The 1984 gas leak in Bhopal was a terrible tragedy that understandably continues to evoke strong emotions even 28 years later. In the wake of the gas release, Union Carbide Corporation, and then chairman Warren Anderson, worked diligently to provide aid to the victims and set up a process to resolve their claims. All claims arising out of the release were settled 21 years ago at the explicit direction of and with the approval of the Supreme Court of India.
The Bhopal plant was owned and operated by Union Carbide India, Limited (UCIL), an Indian company in which Union Carbide Corporation held just over half the stock. The other stockholders included Indian financial institutions and thousands of private investors in India. Union Carbide India Limited designed, built and managed the plant using Indian consultants and workers. In 1994, Union Carbide sold its entire stake in UCIL to Mcleod Russel India Limited of Calcutta, and UCIL was renamed Eveready Industries India Limited (Eveready Industries). As a result of the sale of its shares in UCIL, Union Carbide retained no interest in - or liability for - the Bhopal site. The proceeds of the UCIL sale were placed in a trust and exclusively used to fund a hospital in Bhopal, which now provides specialist care to victims of the tragedy.
After the disaster, plant owner UCIL obtained permission from the government to conduct clean-up work at the site and did so under the direction of Indian central and state government authorities. Eveready Industries continued this remediation effort until 1998. That year, the Madhya Pradesh State Government, which owns and had been leasing the property to Eveready, took over the facility and assumed all accountability for the site, including the completion of any additional remediation. What additional clean-up work, if any, has been undertaken since that time is unclear.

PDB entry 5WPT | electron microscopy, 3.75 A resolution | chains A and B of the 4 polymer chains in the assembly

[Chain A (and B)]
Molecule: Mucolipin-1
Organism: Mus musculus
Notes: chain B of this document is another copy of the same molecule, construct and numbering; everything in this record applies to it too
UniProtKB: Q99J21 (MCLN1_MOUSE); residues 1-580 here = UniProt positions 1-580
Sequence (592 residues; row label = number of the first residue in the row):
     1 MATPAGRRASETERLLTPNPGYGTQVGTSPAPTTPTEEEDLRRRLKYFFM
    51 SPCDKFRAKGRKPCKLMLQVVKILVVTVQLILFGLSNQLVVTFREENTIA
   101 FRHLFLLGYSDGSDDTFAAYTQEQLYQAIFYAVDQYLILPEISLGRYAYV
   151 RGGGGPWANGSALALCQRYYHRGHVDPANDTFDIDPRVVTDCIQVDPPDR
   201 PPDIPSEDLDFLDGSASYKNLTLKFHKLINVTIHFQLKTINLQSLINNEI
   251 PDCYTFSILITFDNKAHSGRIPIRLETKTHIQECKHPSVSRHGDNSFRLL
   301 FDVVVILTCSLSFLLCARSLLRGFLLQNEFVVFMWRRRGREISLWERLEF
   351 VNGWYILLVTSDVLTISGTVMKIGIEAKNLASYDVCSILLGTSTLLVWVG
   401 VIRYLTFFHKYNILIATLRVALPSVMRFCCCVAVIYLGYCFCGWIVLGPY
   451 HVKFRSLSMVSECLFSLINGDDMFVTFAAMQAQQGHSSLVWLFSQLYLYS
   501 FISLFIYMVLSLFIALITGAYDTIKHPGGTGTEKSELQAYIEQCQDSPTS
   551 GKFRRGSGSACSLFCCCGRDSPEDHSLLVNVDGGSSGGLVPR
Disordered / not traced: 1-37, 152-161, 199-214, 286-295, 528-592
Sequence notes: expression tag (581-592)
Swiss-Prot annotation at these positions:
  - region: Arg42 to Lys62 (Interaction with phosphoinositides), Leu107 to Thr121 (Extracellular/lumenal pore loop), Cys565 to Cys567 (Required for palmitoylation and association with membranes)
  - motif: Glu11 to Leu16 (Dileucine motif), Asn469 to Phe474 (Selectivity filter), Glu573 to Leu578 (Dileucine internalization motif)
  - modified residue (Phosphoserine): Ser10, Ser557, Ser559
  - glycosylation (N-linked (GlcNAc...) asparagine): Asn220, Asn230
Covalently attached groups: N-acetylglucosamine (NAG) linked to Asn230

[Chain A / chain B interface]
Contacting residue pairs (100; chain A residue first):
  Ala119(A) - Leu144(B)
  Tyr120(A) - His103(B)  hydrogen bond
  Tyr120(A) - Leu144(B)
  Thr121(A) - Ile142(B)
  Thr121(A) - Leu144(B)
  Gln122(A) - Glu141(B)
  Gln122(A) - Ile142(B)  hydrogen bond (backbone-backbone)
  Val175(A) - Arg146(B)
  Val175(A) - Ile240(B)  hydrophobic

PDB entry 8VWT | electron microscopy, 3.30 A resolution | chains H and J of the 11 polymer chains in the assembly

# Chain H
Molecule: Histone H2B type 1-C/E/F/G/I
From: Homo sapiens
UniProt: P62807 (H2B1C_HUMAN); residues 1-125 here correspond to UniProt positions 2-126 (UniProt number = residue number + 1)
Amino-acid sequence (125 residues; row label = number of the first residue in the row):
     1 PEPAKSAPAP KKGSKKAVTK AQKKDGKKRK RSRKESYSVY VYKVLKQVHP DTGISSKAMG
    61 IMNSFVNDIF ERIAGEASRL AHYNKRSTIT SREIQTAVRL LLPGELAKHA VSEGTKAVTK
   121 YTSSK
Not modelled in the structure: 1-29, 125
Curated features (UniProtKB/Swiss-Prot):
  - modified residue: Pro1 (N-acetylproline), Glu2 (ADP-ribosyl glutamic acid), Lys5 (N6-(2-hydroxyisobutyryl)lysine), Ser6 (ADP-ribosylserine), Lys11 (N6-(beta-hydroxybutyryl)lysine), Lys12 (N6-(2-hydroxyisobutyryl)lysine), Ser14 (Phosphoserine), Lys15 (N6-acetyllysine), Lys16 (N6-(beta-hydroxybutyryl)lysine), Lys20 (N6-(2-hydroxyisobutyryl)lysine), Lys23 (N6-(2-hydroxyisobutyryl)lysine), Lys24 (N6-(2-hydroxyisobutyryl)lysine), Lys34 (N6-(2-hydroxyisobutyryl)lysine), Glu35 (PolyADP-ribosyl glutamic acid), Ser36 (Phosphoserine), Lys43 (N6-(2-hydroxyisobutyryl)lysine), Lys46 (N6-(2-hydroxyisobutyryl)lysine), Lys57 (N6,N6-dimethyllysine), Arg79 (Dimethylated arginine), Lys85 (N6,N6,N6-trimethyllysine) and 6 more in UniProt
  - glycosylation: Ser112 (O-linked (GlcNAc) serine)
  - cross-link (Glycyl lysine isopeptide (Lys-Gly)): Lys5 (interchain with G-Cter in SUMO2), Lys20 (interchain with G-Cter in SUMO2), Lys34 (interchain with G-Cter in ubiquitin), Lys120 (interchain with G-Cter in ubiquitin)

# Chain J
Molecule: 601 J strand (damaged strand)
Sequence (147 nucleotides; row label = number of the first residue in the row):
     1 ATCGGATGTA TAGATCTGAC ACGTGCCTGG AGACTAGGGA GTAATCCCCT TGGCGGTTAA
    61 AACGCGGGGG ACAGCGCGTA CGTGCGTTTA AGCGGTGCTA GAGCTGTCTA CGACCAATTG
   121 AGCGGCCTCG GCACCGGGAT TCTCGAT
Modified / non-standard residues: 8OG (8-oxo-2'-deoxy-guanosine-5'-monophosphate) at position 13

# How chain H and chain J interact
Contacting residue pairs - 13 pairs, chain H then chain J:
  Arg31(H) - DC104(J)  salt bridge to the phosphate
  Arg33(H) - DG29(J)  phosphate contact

Shortly after the gas release, Union Carbide launched an aggressive effort to identify the cause. Engineering consulting firm, Arthur D. Little, Inc., conducted a thorough investigation. Its conclusion: The gas leak could only have been caused by deliberate sabotage. Someone purposely put water in the gas storage tank, and this caused a massive chemical reaction. Process safety systems had been put in place that would have kept the water from entering into the tank by accident.
Union Carbide, together with the rest of the chemical industry, has worked to develop and globally implement Responsible Care to help prevent such an event in the future by improving community awareness, emergency preparedness and process safety standards.
For more information about Bhopal, see www.unioncarbide.com/bhopal.
For more information about Union Carbide, see www.unioncarbide.com.
For more information about Responsible Care®, see www.responsiblecare.com or www.icca-chem.org.